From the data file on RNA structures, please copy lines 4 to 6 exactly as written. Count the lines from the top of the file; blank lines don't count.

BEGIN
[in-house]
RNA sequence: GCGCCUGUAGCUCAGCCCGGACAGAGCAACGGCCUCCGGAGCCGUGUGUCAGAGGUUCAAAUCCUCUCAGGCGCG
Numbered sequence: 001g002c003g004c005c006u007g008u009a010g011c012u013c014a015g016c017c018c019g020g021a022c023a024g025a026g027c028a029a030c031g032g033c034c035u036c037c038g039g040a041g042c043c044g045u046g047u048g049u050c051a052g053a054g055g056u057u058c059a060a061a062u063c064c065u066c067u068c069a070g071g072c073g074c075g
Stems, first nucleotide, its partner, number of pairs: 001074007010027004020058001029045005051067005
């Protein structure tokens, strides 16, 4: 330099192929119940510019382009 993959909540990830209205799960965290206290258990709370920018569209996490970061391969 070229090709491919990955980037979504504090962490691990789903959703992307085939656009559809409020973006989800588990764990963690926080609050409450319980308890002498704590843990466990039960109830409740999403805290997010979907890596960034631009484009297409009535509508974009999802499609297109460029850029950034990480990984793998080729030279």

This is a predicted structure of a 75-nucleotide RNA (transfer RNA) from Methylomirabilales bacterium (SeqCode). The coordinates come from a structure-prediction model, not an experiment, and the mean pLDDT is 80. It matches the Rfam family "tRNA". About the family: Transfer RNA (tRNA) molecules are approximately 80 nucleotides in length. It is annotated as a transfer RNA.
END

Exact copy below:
Stems, first nucleotide, its partner, number of pairs: 001074007010027004020058001029045005051067005
């Protein structure tokens, strides 16, 4: 330099192929119940510019382009 993959909540990830209205799960965290206290258990709370920018569209996490970061391969 070229090709491919990955980037979504504090962490691990789903959703992307085939656009559809409020973006989800588990764990963690926080609050409450319980308890002498704590843990466990039960109830409740999403805290997010979907890596960034631009484009297409009535509508974009999802499609297109460029850029950034990480990984793998080729030279």

This is a predicted structure of a 75-nucleotide RNA (transfer RNA) from Methylomirabilales bacterium (SeqCode). The coordinates come from a structure-prediction model, not an experiment, and the mean pLDDT is 80. It matches the Rfam family "tRNA". About the family: Transfer RNA (tRNA) molecules are approximately 80 nucleotides in length. It is annotated as a transfer RNA.